The Scottish play. In Shakespeare’s home town. By the RSC. As bankable as it gets on any day, and yet this performance, though scattered with moments of brilliance, ultimately falls short for anyone who enjoys a degree of subtlety to one of the Bard’s most tortured protagonists.
Director Polly Findlay has elected for a modern setting – so you’ll forgive the anachronistic swords given soldiers in 21st century battle fatigues – and the psychological tension is riven with heavy use of dramatic audio-visual devices via projected quotes and timelines alongside more customary horror-esque lighting and distorted sound. Of all these, perhaps the most tension-ratcheting is the digital clock that appears when Macbeth’s fate is sealed, counting down to his eventual demise. Alas, clever as an idea it might have been when conceived, it unfortunately better serves to remind us how much we have left to endure.
Its greatest surprise – and horror trope – if you’ll forgive the spoiler, comes at the outset: in this version the witches are played by children. They are themselves excellent in the roles, and one can see what Findlay is trying to achieve, but ultimately much of these scenes miss the mark, conveying a kitsch 1970s horror sentiment in place of what should be sinister and unnerving.
It is not the AV nor the children that are the primary challenge in this production, however, but the protagonist that is the root of the issue. Christopher Eccleston, normally the go-to when drama needs an injection of potency, in his RSC debut, seemed unable to dial down his performance from one of perpetual intensity to any form of tortured subtlety. As a result his performance always feels overwrought and bringing the play down to a level that reminded me more of a polished school production. If this sounds unfair, don’t take my word for it, but mark the polite comment I overheard as I left, “He played it very externally; I would have liked to have seen more of the internal anguish intended for the character.”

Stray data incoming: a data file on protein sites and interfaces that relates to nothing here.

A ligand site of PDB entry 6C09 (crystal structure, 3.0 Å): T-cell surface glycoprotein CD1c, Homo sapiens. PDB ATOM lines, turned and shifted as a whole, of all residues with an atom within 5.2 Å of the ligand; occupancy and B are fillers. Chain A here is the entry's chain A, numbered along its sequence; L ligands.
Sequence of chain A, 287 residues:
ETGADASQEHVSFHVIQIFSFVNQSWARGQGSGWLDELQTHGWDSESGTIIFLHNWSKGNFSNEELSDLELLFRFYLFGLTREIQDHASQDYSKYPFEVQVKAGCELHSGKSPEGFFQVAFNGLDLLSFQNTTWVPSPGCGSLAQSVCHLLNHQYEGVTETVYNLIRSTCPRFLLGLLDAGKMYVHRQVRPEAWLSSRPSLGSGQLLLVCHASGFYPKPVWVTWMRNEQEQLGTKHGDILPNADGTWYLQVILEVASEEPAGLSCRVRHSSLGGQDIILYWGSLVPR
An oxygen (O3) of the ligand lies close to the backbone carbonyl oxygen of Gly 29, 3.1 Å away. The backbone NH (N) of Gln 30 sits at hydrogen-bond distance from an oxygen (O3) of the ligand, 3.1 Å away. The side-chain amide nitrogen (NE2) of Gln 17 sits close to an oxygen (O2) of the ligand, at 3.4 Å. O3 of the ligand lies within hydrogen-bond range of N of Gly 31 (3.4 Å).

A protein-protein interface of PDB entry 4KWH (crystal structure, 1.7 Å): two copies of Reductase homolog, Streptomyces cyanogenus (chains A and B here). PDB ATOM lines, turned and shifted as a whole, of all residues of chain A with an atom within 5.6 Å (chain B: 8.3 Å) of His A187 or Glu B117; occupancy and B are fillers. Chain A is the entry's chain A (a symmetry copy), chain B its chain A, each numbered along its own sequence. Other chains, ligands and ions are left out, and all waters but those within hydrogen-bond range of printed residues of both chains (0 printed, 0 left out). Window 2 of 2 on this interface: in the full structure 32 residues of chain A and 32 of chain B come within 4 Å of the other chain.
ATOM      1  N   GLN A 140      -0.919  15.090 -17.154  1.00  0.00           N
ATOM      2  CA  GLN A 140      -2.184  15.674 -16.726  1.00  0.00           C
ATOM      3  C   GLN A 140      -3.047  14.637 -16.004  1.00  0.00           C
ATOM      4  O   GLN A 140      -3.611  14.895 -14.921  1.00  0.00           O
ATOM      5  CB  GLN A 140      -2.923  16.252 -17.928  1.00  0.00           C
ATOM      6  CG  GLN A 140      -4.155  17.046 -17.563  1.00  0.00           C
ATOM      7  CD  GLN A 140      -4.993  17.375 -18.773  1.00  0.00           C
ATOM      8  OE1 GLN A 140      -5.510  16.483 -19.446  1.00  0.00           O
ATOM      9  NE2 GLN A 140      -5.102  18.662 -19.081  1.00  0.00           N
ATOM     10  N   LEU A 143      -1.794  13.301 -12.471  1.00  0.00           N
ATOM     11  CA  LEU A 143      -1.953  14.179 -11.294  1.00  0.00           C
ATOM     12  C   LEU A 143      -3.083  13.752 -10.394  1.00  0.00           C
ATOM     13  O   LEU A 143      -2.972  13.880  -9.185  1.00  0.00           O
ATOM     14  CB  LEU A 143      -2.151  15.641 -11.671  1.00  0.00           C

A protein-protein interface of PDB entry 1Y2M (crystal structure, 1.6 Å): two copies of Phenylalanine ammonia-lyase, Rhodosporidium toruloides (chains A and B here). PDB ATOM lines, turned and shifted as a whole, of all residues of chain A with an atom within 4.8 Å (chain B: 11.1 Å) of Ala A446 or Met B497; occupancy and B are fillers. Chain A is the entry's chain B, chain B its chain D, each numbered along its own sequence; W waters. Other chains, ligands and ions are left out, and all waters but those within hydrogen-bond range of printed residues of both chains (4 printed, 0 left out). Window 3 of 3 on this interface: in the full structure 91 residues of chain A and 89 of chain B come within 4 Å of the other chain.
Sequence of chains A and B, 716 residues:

Carrying a play certainly brings pressure, particularly when you’re the main draw, and while the stage may be an unfamiliar environment over the screen, one can be sympathetic. Which is why it’s fortunate there are many other merits in this production. In particular, the salvation is that Eccleston is surrounded by several superior performances from the company – Michael Hodgson delivers the Gate Porter’s comic relief with perfection, Banquo (Raphael Sowole) on returning as the ghost is perfectly pitched in his impotent anger, Luke Newberry as Malcolm gives as good a rendition of how to deliver Shakespeare as any I’ve seen, and Macduff (Edward Bennett) on hearing that his entire family has been killed delivers his anguish in perfectly paced pentameter, his breathing conveying as much as his words. There’s anticipation, too, for Niamh Cusack at Lady Macbeth, and her running around in her sleep ridden with guilt is convincing enough, though she is prone to a touch of the Ecclestons when bouncing off Macbeth in their scenes together.
Thus it is with my own hand-wringing angst that I pen this; for it’s a version of Macbeth that has enough moments to make it worthwhile to see, and as ever the setting in Stratford is a joy, but it’s just a shame that our eponymous lead seemed unable to deliver to expectations. If only there had been less of Macbeth in this performance, it could have been so much better.
MacBeth runs at the RSC theatre, Stratford-upon-Avon, until 18th September 2018, and continues at London’s Barbican theatre from 15th October 2018 to 18th January 2019. For more information, and to book tickets, visit www.rsc.org.uk. The production will also be broadcast live in UK cinemas on 11th April 2018.
Photos by Richard Davenport ©RSC